For many visitors to the Great Barrier Reef, their voyage out to see the coral and wildlife is often their first experience on a sea-faring boat. Many people may be familiar with ferries or small watercraft such as a canoe or fishing dingy, but many people come to Cairns having never set foot on a large vessel. The history of boats is extensive, and the art of sailing has an especially rich history; with this history comes a lot of superstition, tradition, and lore. So, just for fun, we’ve researched five nautical superstitions that you can take with you when you board our vessel for your trip to the Great Barrier Reef.
- No Bananas on Board
At the height of the trading empire between Spain and the Caribbean in the 1700’s, most cases of disappearing ships happened to be carrying a cargo of bananas at the time. Coincidence? Perhaps. Another theory suggests that because bananas spoiled so quickly, transporters had to get to their destination much quicker. Fisherman thus never caught anything while bananas were on board. Another danger was the fruit fermenting quickly in the heat of the storage hull, where bananas would produce deadly toxic fumes. A final theory on the perils of bananas at sea (though there are tons) is that a species of deadly spider would hide inside banana bunches. Their lethal bite caused crewman to die suddenly, heightening the fear that banana cargo was a bad omen. Many boaters continue to avoid bananas at sea, some even avoiding banana smelling sun tan lotion.
- Red Sky At Night…
“Red sky at night, sailor’s delight; red sky in the morning, sailors take warning” the old saying goes. A red sunset indicates a beautiful day to come, while a red sunrise indicates rain and bad weather.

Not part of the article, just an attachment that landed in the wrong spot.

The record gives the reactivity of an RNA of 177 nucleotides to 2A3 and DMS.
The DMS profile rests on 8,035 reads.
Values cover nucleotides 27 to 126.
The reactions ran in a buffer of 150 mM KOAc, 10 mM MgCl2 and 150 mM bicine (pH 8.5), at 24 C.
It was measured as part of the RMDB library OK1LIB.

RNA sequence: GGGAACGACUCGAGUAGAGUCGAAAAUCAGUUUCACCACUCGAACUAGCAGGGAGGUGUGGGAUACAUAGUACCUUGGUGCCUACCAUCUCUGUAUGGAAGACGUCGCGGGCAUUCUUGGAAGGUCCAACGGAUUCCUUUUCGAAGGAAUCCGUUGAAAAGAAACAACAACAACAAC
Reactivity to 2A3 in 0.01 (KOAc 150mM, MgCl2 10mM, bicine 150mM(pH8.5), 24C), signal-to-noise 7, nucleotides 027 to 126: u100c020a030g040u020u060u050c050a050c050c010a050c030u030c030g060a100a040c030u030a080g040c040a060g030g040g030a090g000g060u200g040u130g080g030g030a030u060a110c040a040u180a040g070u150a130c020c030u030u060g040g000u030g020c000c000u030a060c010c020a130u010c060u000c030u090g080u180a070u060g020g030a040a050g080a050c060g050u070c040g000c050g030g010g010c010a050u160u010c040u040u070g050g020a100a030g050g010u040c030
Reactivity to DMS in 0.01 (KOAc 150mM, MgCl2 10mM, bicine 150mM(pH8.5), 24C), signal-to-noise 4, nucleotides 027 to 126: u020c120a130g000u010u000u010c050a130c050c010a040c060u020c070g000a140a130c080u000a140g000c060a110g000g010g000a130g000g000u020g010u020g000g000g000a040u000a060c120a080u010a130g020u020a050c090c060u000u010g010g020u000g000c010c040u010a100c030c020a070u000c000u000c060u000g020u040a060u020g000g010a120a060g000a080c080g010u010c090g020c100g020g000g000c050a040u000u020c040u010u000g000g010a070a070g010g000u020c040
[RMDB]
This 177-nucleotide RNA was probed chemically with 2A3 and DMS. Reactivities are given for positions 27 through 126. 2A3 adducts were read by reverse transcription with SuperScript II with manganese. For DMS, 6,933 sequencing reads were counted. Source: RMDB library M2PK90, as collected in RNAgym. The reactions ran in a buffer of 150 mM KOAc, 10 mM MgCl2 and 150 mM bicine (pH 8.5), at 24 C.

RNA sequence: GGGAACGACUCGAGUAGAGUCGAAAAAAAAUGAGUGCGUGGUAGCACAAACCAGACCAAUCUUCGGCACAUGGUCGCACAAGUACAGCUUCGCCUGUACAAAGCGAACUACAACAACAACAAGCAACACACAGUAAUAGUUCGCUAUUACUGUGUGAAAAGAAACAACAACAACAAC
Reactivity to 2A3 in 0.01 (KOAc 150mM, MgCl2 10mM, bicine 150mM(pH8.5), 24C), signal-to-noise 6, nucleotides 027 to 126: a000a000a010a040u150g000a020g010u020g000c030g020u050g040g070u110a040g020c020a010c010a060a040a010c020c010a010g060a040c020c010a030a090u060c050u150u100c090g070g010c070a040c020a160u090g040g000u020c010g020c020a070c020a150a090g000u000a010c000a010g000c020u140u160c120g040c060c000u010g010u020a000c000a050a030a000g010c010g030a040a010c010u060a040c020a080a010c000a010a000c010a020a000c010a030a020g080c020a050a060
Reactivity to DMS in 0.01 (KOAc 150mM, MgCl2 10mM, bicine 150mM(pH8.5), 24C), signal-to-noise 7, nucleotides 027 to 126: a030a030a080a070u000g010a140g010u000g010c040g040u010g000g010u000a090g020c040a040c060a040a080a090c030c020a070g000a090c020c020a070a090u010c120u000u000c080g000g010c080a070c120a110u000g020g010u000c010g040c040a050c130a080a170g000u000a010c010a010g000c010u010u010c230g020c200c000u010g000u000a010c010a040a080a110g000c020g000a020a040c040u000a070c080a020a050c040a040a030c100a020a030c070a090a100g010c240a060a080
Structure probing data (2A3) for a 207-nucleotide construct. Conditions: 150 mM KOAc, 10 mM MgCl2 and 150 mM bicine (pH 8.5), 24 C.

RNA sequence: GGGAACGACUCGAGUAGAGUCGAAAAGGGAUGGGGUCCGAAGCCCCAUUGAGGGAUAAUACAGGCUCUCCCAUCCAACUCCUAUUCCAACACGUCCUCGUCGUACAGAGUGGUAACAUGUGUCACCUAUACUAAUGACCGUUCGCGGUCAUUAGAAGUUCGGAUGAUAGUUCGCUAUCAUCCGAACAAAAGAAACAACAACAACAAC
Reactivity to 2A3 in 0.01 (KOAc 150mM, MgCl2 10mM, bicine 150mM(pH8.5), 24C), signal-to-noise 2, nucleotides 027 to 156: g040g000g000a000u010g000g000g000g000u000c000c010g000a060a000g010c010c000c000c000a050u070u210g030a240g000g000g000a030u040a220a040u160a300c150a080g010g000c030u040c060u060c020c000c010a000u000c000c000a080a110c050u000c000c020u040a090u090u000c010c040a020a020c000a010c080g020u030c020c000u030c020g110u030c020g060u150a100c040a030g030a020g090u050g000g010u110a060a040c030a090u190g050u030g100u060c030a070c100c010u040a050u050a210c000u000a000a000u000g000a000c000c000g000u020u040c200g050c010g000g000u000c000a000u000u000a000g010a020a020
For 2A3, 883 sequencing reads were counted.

- The Pirate Look
A pierced earlobe on a sailor meant that he had sailed around the world or had crossed the equator. Superstitious sailors wore gold hoop earrings because they believed it brought good fortune. Some believed that the gold possessed magic healing powers or that it served as a protective talisman that would prevent the wearer from drowning. Tattoos were also seen as lucky. Seafarers would usually tattoo a nautical star on their bodies as the North Star represented a signal that they were nearing home. Cutting one’s hair, nail trimming, and beard shaving were seen as big no-nos.
- What’s in a Name?
It’s bad luck to change the name of the boat. Boats develop a life and mind of their own once they are named and Christened. If you do rename the boat- you absolutely must have a de-naming ceremony. This ceremony can be performed by writing the current boat name on a piece of paper, folding the paper and placing it in a wooden box then burning the box. After, scoop up the ashes and throw them into the sea.
- Don’t Kill an Albatross
Seabirds were thought to carry the souls of dead sailors and it is considered bad luck to kill one. However, it is considered good luck if you see one.
So now that you know a few myths surrounding boats and the sea, you can get ready for a great adventure on the Great Barrier Reef. So grab your earring, leave the bananas at home, and take a look at the sunrise and sunset before heading out.